Property Equity Used To Fund Home Improvements | moneyfacts.co.uk

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Derin Clark

Derin Clark

Online Reporter
Published: 06/12/2021
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The number of homeowners aged over 50 unlocking equity from their property to pay for home renovations almost doubled in the three months leading up to September compared to the previous three months, according to research from Hodge Bank.

The bank found that the number of older homeowners using products that allow them to release equity from their homes to pay for home improvements increased from 12% to 22%.

Although there are several products that allow homeowners to release equity from their properties, including retirement interest-only mortgages (RIOs), one of the most common ways to do this today is via a lifetime mortgage, often referred to as equity release.

According to Simon Gray, managing director at equity release advisory firm HUB Financial Solutions, equity release can be a good way to pay for home adaptions for those in later life who want to remain in their current home.

He said: “It’s very common for our lifetime mortgage clients to release equity to pay for home improvements and adaptations. Just over four in 10 of the customers we advised intended to spend some of the money adapting or improving their homes and the average amount they expected to spend was just under £10,000, although some were six-figures or more.

“Home improvements may mean spending relatively large lump sums now to provide benefits over many years into the future. Those benefits may be bringing the house up to a higher standard, making it more comfortable to live in and more affordable to run. That could be repairs, improvements such as new windows to cut future energy bills, or redecorations. These kinds of changes are seen as investments too as they usually increase the value of the home and cut costs.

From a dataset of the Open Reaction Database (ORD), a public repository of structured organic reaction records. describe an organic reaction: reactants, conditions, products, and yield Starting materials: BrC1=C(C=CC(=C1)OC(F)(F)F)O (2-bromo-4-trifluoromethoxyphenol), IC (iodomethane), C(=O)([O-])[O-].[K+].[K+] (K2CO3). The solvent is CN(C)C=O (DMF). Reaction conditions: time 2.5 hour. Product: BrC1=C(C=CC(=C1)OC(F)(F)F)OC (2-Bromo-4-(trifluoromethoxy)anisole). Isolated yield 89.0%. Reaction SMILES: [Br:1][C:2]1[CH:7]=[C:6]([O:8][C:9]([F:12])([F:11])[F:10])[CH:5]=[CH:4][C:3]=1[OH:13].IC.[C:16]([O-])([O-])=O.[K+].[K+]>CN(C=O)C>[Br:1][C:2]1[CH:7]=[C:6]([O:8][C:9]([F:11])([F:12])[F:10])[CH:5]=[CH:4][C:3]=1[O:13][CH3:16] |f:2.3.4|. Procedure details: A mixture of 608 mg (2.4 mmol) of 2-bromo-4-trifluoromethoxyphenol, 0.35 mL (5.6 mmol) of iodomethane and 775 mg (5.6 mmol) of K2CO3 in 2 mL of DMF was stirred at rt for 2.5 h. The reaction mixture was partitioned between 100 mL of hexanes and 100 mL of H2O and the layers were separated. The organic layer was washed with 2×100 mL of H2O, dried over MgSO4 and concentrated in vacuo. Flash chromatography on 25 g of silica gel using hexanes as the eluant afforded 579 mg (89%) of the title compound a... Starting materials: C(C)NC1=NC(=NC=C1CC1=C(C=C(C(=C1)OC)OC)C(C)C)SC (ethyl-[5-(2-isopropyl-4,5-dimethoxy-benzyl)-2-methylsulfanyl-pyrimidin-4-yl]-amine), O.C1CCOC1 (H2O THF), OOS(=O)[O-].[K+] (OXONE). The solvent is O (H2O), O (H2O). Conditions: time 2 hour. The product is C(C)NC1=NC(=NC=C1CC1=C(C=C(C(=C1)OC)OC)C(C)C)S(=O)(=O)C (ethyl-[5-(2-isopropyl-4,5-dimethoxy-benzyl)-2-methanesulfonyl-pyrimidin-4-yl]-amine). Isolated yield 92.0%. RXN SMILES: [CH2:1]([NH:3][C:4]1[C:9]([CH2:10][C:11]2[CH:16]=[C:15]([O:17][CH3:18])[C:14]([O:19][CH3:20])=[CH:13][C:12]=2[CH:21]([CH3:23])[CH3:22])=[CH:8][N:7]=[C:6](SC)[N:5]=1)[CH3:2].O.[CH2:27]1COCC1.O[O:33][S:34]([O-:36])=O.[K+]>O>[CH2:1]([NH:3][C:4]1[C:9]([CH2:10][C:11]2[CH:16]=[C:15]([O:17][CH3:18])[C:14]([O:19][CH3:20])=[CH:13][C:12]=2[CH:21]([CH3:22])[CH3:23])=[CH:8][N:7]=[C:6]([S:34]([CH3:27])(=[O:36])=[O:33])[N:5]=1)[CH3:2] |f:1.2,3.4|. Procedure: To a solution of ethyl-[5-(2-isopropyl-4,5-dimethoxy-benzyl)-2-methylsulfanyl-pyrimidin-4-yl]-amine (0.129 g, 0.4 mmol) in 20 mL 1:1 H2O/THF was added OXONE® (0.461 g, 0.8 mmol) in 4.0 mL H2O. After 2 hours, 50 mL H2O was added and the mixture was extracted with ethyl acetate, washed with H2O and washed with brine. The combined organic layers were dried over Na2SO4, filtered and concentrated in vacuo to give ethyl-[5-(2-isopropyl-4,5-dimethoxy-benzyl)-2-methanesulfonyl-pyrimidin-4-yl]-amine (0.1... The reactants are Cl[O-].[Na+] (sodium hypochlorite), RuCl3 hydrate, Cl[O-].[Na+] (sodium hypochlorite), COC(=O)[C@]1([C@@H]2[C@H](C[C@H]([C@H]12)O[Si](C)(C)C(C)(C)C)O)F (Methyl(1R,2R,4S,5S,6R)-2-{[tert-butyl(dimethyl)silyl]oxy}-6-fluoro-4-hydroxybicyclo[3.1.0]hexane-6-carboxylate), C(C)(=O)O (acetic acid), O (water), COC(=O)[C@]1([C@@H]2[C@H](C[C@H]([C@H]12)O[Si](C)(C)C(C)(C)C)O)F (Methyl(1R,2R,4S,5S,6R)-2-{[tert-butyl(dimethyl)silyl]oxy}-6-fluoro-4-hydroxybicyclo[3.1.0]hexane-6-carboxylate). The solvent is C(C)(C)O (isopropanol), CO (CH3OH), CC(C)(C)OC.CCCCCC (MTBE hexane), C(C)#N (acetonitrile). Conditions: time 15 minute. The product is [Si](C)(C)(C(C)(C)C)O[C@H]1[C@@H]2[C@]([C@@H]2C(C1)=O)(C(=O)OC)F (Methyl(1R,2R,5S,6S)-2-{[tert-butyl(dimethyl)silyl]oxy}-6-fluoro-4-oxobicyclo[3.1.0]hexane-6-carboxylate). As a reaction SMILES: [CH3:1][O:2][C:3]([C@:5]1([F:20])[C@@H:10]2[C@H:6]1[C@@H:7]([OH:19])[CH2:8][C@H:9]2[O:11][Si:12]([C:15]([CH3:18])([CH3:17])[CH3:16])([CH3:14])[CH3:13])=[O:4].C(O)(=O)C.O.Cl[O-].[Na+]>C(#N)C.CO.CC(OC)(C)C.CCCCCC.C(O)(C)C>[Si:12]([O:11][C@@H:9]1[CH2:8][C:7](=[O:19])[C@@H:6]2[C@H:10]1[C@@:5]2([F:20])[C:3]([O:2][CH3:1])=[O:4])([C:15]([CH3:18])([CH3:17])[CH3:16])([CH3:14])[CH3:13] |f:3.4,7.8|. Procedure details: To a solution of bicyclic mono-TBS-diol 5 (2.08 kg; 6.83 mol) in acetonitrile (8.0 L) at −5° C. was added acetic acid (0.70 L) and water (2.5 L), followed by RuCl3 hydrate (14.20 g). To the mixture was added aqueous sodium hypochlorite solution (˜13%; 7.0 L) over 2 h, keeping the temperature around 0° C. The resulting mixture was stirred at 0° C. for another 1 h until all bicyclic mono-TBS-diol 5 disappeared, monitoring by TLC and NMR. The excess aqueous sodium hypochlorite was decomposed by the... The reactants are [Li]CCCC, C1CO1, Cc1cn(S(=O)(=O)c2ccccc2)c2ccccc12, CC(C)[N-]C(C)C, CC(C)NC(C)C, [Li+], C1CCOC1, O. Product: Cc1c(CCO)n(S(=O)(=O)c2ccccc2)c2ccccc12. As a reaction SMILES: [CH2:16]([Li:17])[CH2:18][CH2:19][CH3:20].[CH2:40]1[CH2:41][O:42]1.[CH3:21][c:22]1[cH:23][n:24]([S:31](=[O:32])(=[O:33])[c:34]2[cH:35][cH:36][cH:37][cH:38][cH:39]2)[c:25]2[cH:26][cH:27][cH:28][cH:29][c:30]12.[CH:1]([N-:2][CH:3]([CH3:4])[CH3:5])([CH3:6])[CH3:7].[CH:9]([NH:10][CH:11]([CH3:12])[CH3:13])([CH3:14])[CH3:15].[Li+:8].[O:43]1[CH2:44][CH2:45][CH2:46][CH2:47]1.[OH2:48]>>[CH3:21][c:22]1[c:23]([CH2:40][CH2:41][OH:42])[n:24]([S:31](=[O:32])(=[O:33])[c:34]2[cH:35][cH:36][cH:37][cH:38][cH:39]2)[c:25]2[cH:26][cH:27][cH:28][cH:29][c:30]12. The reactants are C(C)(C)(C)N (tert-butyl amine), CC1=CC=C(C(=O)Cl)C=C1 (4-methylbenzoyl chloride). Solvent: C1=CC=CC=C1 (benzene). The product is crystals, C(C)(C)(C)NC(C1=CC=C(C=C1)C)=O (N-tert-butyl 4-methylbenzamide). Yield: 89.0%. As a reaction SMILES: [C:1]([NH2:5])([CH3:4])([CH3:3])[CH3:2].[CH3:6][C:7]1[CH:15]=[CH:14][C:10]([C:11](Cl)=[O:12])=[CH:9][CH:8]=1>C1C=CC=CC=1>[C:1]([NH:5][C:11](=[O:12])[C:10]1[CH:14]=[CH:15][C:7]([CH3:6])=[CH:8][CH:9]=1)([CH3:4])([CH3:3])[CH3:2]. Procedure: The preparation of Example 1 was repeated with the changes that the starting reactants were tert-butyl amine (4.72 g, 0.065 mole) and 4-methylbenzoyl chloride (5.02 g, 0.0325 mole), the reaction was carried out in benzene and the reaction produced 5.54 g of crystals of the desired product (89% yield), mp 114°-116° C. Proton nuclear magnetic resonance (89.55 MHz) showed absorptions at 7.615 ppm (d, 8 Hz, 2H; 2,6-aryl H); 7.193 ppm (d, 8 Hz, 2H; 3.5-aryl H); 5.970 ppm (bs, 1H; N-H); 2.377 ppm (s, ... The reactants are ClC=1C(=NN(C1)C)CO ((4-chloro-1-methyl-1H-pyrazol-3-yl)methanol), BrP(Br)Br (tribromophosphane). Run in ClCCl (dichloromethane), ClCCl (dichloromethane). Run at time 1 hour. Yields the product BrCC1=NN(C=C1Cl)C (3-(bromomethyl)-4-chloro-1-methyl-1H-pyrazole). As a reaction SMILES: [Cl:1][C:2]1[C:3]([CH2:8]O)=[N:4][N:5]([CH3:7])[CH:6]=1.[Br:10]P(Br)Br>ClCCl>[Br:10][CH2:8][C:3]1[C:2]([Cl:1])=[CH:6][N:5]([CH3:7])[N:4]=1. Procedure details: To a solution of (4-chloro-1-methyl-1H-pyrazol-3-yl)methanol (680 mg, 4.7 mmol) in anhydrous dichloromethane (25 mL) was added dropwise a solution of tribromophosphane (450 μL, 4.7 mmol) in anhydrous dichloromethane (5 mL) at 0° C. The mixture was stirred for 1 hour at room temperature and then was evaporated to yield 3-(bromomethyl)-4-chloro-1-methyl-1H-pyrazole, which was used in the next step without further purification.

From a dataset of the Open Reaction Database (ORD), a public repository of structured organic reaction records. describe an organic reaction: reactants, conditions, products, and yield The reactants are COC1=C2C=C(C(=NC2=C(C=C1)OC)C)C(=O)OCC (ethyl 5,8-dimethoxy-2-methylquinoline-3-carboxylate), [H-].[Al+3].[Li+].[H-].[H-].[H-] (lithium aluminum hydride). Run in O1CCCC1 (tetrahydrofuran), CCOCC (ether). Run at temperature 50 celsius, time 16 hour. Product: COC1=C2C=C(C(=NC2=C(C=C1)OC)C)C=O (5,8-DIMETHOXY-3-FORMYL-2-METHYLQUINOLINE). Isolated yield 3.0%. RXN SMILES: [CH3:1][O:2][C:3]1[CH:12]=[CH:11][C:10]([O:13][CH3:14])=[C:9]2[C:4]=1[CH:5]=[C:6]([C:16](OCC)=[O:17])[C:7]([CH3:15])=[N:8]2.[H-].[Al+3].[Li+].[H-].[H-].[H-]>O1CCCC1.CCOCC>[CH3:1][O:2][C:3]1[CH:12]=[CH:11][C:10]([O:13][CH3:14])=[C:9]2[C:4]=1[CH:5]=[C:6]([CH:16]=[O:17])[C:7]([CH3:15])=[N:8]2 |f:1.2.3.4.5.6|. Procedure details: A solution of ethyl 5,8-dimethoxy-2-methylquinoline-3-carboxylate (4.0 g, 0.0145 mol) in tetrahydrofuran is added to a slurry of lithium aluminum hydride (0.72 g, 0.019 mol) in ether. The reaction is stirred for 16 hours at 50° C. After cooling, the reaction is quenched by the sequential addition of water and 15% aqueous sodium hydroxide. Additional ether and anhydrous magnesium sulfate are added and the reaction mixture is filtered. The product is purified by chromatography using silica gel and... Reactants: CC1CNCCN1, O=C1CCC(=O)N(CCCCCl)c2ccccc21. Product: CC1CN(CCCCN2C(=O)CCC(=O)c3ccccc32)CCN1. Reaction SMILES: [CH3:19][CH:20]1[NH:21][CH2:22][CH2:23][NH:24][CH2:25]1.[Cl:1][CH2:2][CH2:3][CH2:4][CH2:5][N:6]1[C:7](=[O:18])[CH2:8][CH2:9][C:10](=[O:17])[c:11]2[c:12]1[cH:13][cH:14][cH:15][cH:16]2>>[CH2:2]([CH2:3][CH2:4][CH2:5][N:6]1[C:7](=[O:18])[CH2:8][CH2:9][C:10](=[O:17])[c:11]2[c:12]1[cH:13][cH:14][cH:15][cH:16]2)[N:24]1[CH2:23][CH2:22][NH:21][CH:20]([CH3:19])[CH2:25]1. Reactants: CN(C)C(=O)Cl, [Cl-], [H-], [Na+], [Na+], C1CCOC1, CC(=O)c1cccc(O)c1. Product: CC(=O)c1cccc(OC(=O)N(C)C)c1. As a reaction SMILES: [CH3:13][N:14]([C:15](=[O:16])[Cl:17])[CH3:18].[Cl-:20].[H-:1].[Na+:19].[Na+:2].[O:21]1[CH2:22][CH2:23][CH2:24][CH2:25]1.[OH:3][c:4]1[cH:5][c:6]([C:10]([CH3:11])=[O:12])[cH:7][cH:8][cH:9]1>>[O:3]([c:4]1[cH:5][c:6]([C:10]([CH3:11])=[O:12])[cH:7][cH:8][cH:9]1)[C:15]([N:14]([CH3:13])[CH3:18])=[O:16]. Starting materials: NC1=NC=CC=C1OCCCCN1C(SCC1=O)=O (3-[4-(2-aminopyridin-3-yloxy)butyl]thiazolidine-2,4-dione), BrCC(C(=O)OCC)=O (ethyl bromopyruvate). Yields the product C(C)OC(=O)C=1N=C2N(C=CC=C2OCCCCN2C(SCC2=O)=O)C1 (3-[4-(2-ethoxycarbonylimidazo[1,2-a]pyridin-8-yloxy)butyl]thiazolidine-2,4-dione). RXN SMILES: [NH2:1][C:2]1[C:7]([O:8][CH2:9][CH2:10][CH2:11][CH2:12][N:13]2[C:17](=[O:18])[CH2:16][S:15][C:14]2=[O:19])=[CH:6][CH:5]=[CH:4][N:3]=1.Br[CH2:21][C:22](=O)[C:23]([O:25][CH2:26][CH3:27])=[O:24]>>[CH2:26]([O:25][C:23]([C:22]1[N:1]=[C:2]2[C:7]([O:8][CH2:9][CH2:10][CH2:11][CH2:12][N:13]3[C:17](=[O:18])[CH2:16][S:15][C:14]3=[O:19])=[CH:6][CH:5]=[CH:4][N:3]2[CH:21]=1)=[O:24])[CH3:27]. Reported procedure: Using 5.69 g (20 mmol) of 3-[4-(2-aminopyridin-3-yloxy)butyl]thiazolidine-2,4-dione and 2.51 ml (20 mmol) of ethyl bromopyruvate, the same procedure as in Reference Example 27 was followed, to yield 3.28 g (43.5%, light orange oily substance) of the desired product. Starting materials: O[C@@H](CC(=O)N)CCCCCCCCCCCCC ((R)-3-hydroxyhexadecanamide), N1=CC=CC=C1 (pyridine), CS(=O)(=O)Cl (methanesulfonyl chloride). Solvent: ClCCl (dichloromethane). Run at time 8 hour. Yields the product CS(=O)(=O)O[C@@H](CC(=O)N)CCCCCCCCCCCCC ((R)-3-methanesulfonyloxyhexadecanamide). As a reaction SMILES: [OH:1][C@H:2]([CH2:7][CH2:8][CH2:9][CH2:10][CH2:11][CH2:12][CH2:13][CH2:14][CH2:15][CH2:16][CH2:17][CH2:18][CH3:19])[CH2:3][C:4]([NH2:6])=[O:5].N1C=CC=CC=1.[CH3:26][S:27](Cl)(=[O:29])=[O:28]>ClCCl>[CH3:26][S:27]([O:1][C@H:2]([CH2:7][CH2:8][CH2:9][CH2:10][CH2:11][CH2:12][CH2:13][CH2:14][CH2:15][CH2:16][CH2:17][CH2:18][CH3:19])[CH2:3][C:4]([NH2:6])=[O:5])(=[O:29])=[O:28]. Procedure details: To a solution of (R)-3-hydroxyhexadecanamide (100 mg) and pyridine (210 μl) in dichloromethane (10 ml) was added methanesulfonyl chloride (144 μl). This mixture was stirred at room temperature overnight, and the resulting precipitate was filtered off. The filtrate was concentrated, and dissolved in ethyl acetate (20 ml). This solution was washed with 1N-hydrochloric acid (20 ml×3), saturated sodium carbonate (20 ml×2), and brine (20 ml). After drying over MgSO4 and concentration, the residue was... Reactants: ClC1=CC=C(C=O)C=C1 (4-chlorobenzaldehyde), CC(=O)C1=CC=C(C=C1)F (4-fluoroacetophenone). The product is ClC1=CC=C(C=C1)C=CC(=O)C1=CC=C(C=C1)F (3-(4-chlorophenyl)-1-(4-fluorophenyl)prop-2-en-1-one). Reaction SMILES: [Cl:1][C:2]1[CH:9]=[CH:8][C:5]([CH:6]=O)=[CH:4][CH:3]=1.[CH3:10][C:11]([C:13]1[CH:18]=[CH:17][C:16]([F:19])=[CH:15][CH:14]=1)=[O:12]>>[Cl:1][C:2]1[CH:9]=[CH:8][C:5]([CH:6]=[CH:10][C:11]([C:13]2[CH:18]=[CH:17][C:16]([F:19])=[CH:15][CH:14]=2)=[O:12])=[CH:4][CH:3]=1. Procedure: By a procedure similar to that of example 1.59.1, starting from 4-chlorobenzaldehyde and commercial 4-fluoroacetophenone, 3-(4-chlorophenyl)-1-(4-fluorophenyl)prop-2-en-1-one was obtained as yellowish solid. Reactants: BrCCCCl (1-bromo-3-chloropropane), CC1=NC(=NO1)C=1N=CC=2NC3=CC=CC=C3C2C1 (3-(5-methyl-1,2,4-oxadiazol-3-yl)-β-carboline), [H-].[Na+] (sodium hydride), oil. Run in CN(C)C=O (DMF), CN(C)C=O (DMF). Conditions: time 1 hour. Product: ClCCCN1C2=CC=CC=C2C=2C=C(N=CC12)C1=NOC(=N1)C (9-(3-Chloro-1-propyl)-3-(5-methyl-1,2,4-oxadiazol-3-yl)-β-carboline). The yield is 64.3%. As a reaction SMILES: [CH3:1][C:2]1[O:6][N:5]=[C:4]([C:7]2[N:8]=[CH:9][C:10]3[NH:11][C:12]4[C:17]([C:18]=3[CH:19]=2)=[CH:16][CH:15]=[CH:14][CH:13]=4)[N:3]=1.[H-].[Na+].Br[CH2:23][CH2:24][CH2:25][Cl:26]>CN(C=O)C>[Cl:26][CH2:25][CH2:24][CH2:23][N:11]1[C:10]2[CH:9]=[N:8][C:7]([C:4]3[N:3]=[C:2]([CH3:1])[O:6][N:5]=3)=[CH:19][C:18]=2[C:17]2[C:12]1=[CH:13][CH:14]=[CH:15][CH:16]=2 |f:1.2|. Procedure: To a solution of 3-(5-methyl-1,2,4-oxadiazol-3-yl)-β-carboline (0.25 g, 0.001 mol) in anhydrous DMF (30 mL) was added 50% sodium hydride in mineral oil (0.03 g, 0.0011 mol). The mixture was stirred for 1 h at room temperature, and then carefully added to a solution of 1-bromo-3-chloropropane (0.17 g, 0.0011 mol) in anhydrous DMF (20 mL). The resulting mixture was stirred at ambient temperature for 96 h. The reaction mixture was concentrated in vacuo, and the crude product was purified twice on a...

“People who intend to keep living in a home right through later life may also at some point need adaptations such as ramps, stairlifts and new bathroom or kitchen fittings.

“Many retired homeowners do not have large cash reserves to pay for this kind of work, so they need help finding options. The flexibility of modern lifetime mortgages makes them more accessible to greater numbers of people. For example, we expect more new borrowers to make use of the interest-serviced feature, opting to pay some of or all the monthly interest on their loans out of income. That gives homeowners access to the lump sums they need at competitive rates while giving control of the speed at which the loan grows in the future.”

Although equity release can be a good choice for those looking to make home improvements later in life, those considering this option should be aware that it can have a long-term impact on finances, particularly on the inheritance the borrower leaves.

How does equity release work?

Equity release allows homeowners to release equity from their home using a loan that does not have to be repaid during the borrower’s lifetime, unless they move into permanent care. Interest, however, does accumulate on the loan, which means that when the loan is repaid through the sale of the borrower’s home, it can significantly impact the profit made from the sale of the house.

In recent years the equity release market has become more competitive, which has resulted in more flexible products becoming available, for example plans that allow borrowers to make partial or interest repayments, as well as falling interest rates on loans.

Despite these changes, those considering equity release should carefully consider their options before making the commitment. Gray added: “Releasing equity is a major long-term financial decision and that’s why everyone must receive professional advice before making a decision. A good quality professional adviser will explore all the options for raising the funds, including making sure all State benefits are being claimed, and then ensure the client is only borrowing what they need and is comfortable with the terms and conditions before they commit.”

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